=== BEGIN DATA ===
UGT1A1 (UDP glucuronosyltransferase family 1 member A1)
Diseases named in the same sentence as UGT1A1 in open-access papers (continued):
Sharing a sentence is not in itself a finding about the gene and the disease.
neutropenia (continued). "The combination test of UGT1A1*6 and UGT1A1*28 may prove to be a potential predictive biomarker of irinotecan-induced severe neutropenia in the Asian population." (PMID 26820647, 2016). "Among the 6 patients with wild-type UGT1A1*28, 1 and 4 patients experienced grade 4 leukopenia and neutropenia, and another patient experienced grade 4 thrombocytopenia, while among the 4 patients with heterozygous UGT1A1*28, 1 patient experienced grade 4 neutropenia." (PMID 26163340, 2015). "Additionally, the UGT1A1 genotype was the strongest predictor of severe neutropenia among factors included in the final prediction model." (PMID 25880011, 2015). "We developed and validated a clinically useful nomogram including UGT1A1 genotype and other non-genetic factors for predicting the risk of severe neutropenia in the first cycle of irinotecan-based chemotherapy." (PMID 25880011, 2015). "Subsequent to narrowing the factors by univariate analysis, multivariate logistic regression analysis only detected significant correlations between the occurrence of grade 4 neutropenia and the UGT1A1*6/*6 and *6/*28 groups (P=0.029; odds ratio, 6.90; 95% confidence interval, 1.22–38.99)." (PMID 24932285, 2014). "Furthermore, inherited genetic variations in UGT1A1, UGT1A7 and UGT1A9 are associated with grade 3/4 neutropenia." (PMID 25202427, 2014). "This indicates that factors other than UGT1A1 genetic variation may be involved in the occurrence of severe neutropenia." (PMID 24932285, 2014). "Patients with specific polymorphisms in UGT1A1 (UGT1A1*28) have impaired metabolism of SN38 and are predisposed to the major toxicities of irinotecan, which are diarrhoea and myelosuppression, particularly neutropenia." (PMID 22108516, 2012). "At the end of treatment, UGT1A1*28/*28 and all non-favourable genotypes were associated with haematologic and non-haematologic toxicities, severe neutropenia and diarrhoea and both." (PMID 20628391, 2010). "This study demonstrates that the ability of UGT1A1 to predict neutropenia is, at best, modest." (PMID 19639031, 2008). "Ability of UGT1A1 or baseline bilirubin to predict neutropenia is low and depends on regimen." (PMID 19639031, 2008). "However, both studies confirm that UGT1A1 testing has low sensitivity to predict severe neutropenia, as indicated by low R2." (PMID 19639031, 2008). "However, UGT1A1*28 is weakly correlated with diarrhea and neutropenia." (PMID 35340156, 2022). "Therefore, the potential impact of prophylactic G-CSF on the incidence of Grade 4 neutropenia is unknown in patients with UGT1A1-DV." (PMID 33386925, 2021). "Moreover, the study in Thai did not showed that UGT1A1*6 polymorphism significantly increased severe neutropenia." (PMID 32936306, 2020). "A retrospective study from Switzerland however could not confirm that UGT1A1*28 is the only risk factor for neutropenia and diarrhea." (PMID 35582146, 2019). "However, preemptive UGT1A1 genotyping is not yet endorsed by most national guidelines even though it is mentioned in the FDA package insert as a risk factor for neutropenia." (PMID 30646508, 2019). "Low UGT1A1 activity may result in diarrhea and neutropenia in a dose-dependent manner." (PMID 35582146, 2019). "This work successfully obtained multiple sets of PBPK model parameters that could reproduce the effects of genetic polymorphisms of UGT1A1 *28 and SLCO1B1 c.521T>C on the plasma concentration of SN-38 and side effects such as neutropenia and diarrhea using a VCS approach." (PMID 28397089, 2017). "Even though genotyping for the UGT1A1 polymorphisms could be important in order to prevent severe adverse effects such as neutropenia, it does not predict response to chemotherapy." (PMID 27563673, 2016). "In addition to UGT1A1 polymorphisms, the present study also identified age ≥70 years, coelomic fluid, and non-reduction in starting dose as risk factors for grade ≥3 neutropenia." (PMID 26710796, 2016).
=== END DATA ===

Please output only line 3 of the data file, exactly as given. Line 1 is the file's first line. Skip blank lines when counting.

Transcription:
Sharing a sentence is not in itself a finding about the gene and the disease.